Talk to Danielle Gillis about her work at FableVision Studios and you’ll hear two words repeated over and over: playful and passion. These two words are so deeply ingrained into her personal and professional interests as a producer that it’s become a mantra: playful passion and passionate play.

“It’s been interesting because as media changes, I’ve changed with it. I always say that I’m most engaged when I’m learning something new,” Danielle says.

A producer’s job is to handle the day-to-day management of projects, which includes scheduling, deliverables, and maintaining communication between the FableVision and partner’s teams. Danielle’s unflappable and curious personality lends itself perfectly to this role.

“I always like to dream big and I like a challenge,” she says. “I think I gravitate toward team members that have an adventurous side too. I love working with people who actually enjoy trying to solve puzzles and make projects better than anyone ever imagined.”

For July’s FableFriday we chatted with Danielle about her adventurous path that brought her to FableVision, what drives her, and the “sweeter” side of her life.

How did you become involved in children’s media? Has it always been a passion?
I’ve always had a playful spirit so even though I’ve worked in various types of media, I gravitate back to children’s programming. It fits my personality and, in my opinion, there’s a lot of creative freedom.

Back in 2000, I was part of a really dynamic team at Nick Jr. Magazine. In those early years of my career I was suggesting story ideas, editing articles, booking celebrities, working at photo shoots, going to Toy Fair, and testing out toys! I had such a great experience at Nick Jr. Magazine that I think that prompted my continued interest in children’s media.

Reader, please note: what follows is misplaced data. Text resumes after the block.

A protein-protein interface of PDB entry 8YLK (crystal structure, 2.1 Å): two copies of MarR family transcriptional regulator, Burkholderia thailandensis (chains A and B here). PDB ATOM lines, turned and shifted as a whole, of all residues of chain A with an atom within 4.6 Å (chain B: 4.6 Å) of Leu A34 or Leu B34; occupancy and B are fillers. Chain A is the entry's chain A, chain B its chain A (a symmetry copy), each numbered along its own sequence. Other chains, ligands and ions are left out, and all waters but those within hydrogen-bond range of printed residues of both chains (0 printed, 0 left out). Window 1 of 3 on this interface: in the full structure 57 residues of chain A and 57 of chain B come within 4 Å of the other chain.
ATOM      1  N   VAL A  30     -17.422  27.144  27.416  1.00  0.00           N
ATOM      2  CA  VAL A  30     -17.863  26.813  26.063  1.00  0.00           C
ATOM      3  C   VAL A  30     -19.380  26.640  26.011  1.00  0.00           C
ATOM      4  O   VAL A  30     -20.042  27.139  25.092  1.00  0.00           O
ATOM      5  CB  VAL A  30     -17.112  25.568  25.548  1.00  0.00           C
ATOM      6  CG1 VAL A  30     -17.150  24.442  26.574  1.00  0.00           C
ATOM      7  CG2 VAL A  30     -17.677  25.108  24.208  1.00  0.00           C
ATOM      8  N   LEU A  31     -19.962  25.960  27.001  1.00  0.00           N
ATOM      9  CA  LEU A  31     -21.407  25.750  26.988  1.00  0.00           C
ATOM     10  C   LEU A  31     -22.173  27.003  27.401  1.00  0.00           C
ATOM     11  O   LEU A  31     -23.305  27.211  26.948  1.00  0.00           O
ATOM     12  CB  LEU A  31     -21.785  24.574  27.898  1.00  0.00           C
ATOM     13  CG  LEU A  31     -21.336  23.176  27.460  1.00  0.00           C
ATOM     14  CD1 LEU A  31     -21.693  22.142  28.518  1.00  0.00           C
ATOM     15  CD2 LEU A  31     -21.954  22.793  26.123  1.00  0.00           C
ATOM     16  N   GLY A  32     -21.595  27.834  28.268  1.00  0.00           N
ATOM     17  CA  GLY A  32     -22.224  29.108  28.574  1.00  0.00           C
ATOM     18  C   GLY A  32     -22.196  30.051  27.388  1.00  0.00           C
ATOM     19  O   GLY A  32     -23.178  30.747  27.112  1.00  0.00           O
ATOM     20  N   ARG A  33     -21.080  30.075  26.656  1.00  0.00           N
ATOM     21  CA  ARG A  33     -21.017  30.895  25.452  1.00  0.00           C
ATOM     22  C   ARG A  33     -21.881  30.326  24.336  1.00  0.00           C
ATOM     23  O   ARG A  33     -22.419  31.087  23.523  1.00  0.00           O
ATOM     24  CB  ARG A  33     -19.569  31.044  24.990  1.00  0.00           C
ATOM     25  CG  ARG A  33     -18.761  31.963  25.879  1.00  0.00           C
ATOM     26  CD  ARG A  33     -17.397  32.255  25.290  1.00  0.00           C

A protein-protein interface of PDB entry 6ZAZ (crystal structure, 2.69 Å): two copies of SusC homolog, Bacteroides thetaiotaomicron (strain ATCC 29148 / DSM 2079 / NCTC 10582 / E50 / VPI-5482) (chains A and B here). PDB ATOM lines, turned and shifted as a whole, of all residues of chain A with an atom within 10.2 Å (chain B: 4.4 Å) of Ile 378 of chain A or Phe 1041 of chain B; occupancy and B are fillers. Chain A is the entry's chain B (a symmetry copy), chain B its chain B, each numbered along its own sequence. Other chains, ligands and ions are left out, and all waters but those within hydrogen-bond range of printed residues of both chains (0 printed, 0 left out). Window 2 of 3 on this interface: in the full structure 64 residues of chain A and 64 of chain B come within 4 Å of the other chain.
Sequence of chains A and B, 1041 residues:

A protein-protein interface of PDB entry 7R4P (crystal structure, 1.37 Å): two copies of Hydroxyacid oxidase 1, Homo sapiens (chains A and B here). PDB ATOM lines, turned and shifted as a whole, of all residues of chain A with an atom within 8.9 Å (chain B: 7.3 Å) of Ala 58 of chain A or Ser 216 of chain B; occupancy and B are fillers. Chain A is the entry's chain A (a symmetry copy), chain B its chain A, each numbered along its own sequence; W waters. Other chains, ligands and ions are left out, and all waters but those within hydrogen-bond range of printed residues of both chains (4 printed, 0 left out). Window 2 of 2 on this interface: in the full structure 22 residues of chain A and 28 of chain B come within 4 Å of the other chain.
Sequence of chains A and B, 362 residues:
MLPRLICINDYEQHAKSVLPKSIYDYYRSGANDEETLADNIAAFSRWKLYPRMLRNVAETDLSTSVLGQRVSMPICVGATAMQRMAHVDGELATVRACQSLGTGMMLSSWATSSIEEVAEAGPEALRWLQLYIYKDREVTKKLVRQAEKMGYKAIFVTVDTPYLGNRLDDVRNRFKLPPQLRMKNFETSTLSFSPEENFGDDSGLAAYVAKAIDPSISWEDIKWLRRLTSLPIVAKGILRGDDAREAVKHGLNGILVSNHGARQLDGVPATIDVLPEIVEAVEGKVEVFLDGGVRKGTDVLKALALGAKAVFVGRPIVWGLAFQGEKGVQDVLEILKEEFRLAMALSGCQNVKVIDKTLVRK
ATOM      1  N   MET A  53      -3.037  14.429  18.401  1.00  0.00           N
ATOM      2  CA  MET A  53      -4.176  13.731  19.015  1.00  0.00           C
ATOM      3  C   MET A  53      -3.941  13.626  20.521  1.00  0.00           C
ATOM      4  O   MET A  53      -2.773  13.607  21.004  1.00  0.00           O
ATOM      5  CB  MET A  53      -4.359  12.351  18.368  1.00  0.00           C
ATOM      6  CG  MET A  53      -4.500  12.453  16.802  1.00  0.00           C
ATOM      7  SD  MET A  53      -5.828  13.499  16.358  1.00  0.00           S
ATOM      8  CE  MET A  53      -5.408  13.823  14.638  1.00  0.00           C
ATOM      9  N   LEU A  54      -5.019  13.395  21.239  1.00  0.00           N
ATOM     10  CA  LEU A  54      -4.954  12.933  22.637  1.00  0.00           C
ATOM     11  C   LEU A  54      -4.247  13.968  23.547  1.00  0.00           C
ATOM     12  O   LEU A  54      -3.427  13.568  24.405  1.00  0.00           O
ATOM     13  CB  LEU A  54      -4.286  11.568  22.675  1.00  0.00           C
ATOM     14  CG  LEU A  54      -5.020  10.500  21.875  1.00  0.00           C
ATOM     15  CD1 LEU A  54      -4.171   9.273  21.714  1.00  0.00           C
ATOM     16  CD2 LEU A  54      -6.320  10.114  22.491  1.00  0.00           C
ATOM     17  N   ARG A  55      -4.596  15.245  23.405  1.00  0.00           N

Can you share a bit about your career before FableVision?
My college internship was at YM Magazine. I remember picking the winner of their big contest: a serenade from the Backstreet Boys! My ears are still ringing from that phone call.

After graduation, the editor-in-chief of YM hired me to go with her to Redbook as her assistant. She actually planted the idea that one day I would make a good television producer. 

From there I went on to Nick Jr. Magazine where I worked with a really playful and passionate group of people. But during that time, I felt the pull to move back to Boston and live closer to my family.

Back in Boston, I started working in television at WGBH. At FRONTLINE I learned from the best documentarians in the business. They introduced me to the power of great storytelling. When I saw an opening in the Children’s Programming department at WGBH, I made my move to what would be a fantastic journey in kid’s programming,

I started on Time Warp Trio, then continued to work on Curious George, Postcards from Buster, and Arthur. One of my favorite experiences was creating a video workshop for kids. My colleague Natalie and I travelled all over the country and taught kids how to tell their stories. These videos aired as interstitials on Arthur.

Then in 2007, along came WordGirl. I went over to the Boston-based animation studio, Soup2Nuts to get into the heart of production. I had amazing mentors there and I learned so much about animation and comedy from a super talented team. 

What is your best memory working on WordGirl?